# Two-way ANOVA on not completely normal residuals

I have 2 factors, one (Page type) of 2 levels and the other (Intensity) of 4 levels. I did a 2x4 Full Factorial Design with 10 replications, so I did 80 experiments. Then I wanted to do a two-way ANOVA on these data. Correct me if I'm wrong, but what I have to check is if the residuals are indipendent, homoschedastic and normally distributed.

The indipendence and the homoschedasticity is verified by the "Residual by Predicted Plot" because there are no visibile trends or increasing spreads.

The normality assumption is not verified (second plot), but it seems not a big deal because:

Furthermore, normality is the least important assumption of a linear model (e.g., an ANOVA); the residuals may not need to be perfectly normal. (https://stats.stackexchange.com/a/28635/36058)

It seems like they are almost normal.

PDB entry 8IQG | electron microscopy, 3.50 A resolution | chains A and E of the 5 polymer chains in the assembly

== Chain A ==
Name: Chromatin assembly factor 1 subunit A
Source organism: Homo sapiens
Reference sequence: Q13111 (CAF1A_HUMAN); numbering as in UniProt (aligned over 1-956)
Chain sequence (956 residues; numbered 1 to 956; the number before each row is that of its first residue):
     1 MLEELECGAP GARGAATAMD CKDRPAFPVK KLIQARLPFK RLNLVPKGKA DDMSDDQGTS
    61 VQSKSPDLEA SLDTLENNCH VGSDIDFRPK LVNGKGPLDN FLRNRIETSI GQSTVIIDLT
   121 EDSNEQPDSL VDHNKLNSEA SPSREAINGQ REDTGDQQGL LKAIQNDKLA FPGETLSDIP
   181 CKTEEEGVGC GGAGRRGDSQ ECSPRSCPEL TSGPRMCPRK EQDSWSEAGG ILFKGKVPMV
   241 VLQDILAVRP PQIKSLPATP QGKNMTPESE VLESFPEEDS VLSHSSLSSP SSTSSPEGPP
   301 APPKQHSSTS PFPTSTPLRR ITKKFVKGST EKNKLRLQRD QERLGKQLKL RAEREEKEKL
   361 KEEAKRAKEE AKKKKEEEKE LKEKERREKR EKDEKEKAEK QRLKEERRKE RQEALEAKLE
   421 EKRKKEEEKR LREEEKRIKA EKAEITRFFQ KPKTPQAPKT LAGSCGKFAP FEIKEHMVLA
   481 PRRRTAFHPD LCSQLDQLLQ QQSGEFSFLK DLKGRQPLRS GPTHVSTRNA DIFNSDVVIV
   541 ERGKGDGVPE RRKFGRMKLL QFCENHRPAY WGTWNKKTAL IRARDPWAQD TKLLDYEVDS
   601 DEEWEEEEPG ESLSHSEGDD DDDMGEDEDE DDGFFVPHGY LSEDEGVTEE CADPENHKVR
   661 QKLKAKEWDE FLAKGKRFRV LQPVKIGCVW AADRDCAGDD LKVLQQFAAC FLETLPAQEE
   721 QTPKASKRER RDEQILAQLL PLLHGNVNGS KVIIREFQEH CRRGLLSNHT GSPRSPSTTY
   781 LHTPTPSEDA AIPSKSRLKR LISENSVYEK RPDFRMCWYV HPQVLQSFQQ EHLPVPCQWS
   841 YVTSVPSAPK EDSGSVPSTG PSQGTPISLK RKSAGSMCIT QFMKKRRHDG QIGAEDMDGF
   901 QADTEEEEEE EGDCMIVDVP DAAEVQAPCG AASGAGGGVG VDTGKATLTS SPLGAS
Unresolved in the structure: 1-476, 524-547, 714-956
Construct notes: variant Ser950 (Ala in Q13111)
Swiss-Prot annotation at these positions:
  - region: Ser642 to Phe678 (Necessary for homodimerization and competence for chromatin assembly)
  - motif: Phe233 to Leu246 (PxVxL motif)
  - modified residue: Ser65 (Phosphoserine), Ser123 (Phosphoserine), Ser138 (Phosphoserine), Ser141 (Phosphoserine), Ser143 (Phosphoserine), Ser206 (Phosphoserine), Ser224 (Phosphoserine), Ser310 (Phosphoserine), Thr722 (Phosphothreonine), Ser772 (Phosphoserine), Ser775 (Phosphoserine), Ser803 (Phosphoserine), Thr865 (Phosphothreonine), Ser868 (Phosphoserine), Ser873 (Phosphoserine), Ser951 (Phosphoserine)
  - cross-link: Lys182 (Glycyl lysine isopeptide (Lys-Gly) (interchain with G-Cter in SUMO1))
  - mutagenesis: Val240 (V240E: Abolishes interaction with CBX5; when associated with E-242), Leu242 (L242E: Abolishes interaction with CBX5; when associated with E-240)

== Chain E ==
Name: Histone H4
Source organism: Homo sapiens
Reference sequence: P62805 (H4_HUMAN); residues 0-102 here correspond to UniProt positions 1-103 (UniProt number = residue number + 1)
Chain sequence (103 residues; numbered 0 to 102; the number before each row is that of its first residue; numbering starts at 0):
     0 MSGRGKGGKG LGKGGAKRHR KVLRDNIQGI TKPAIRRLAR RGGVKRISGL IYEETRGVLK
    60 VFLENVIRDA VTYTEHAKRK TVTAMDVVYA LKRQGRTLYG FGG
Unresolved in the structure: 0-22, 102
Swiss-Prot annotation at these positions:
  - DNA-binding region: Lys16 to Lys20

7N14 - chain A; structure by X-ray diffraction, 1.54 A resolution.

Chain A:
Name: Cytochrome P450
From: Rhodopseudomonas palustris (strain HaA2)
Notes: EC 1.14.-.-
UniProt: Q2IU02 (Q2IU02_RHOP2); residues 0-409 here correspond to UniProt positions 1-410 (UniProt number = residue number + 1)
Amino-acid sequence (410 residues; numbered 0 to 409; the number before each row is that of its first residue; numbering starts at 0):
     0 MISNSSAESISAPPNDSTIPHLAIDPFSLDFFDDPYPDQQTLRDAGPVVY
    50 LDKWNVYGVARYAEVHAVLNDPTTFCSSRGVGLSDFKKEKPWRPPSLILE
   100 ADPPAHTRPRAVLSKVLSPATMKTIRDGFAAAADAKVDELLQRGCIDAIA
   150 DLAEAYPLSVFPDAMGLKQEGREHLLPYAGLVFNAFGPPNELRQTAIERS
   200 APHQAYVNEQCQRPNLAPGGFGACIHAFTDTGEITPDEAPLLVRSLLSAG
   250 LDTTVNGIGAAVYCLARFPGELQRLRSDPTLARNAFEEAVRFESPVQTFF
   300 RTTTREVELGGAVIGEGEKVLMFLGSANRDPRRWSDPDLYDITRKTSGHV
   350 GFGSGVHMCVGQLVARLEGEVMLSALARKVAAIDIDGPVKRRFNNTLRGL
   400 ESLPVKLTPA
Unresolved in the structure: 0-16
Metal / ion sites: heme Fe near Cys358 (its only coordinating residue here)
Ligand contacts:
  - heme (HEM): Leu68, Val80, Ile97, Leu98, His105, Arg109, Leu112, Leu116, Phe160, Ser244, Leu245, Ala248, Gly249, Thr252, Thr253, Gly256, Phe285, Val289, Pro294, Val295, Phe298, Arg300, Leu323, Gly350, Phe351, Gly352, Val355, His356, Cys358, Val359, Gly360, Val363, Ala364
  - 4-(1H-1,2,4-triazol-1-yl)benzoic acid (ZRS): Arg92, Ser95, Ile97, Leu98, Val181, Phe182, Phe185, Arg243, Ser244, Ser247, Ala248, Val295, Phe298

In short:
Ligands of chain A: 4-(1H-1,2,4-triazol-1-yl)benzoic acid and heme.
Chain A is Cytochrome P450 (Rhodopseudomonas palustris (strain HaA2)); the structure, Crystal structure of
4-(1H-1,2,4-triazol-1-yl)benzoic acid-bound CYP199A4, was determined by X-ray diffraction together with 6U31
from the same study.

So, are my thoughts correct? Can I correctly do a two-way ANOVA on these data?

(Full ANOVA: http://i.imgur.com/7tR3Kv2.png)

As Peter said you probably have little to worry about as the normality assumption would seem reasonable given your plots. Remember, not only is the normality assumption not too big a deal (as studies have indicated that the F-tests are fairly robust to non-normality), but also that the residuals will never be exactly normal anyway. In fact, technically, they never will not least because the standard normal is bounded from negative infinity to positive infinity.

Remember, the question is whether the normal distribution would seem like a reasonable model for the residuals, and therefore whether your data conditional on your model (so the cells of your ANOVA) are reasonably normally distributed themselves. The assumption of the ANOVA is that all your groups represent samples from normal populations with the same variance, and therefore the only differences to be assessed are the location of their means. You just need to be happy that you think your data reflects this theoretical scenario.

Looks pretty normal to me.

If you are concerned, you can also run a robust regression (ROBUSTREG in SAS) and see if the results vary.

I noticed though, that you said it is a 4x2 ANOVA, yet it looks like you have only 7 predicted values (first graph). Or are some predictions just really close to each other?

• Thanks for the answer, I'll try the robust regression soon. I enlarged the plot and there are 8 values: i.imgur.com/dus792n.png
– HBv6
Dec 22 '13 at 13:16